The U.S. Supreme Court on November 30 failed to tip its hand on what it will do with 10 petitions concerning same-sex marriage.
In anticipation of some action, gay rights and other organizations had geared up for quick comments on the justices’ choice of which challenge would be the best vehicle to tackle the major civil rights issue. Scholars and others predict the most likely case will be a challenge to the federal Defense of Marriage Act.
The justices did add two new cases to their argument calendar that day: the closely watched Association for Molecular Pathology v. Myriad Genetics Inc., a challenge to Myriad’s patents on two genes associated with breast and ovarian cancer, and Mutual Pharmaceutical v. Bartlett, a case involving design defect claims and generic drug pre-emption.
Below are some other high court highlights from last week:
A RARE SCOLDING
Chief Justice John Roberts Jr. scolded a Justice Department lawyer in open court on November 27, accusing the solicitor general’s office of being less than candid in a brief describing the government’s change in position on an issue before the court.
The rare episode seemed to be a deliberate effort by Roberts to send a message to the solicitor general’s office that it may be giving too short shrift to the tradition of continuity between administrations that the court is accustomed to seeing. Solicitor General Donald Verrilli Jr. was in the courtroom and saw the exchange.
During routine arguments in an Employee Retirement Income Security Act health insurance case titled US Airways v. McCutchen, Roberts zeroed in on footnote 9 in the government’s brief, which described a position taken in previous ERISA cases by Bush administration Secretary of Labor Elaine Chao and then stated that “upon further reflection…the Secretary is now of [a different] view.”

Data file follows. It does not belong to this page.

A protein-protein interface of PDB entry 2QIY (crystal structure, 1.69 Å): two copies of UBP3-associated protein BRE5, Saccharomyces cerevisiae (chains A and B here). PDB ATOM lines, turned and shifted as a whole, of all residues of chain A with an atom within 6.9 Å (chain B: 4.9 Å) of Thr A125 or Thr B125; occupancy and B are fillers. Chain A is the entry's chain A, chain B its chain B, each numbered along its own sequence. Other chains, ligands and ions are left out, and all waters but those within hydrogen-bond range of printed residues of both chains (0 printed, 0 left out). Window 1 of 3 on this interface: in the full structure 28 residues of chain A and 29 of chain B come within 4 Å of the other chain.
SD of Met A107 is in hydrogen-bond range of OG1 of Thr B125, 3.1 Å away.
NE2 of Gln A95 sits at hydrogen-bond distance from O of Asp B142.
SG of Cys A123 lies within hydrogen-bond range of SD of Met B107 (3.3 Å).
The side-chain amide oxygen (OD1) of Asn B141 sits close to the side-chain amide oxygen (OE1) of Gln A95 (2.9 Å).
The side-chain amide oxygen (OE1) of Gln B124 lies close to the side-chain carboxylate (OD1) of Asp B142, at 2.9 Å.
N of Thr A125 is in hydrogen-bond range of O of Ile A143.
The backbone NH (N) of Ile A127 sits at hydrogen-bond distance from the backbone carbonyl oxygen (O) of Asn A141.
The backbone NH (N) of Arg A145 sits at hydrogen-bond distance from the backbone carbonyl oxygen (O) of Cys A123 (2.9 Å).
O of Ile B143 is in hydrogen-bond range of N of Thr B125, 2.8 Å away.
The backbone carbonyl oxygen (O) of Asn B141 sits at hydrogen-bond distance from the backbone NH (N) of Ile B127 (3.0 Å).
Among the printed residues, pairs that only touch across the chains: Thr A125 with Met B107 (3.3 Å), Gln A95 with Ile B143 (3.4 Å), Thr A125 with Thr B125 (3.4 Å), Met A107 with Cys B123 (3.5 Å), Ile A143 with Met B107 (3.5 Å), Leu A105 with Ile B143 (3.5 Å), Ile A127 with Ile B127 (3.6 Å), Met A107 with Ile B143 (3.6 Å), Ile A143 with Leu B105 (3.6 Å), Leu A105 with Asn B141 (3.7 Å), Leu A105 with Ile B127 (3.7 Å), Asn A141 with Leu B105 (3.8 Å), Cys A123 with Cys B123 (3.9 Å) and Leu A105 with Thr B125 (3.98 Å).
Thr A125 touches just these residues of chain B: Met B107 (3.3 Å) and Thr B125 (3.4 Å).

Roberts said angrily, “That is not the reason. It wasn’t further reflection. We have a new secretary under a new administration, right?” He was referring to current Labor Secretary Hilda Solis.
Joseph Palmore, the assistant to the solicitor general arguing the case, agreed. Roberts continued, “It would be more candid for your office to tell us when there is a change in position that it’s not based on further reflection of the secretary.…It’s not the same person. You cite the prior secretary by name, and then you say, the secretary is now of the view. I found that a little disingenuous.”
WHO’S A SUPERVISOR?
The court on November 26 was urged to adopt an expansive definition of who qualifies as a “supervisor” for holding employers liable for harassing conduct by an employee.
The justices heard arguments in Vance v. Ball State University, a case involving the alleged racial harassment of Maetta Vance, an African-American catering assistant at the university, by a white employee in the same division.
In Vance’s case, the U.S. Court of Appeals for the Seventh Circuit adopted a restrictive definition of supervisor — someone with authority to make tangible employment decisions, such as hiring and firing. However, the Second, Fourth and Ninth circuits apply a broader definition of a supervisor as an employee who has authority to undertake or recommend employment actions or authority to direct the victim’s daily activities.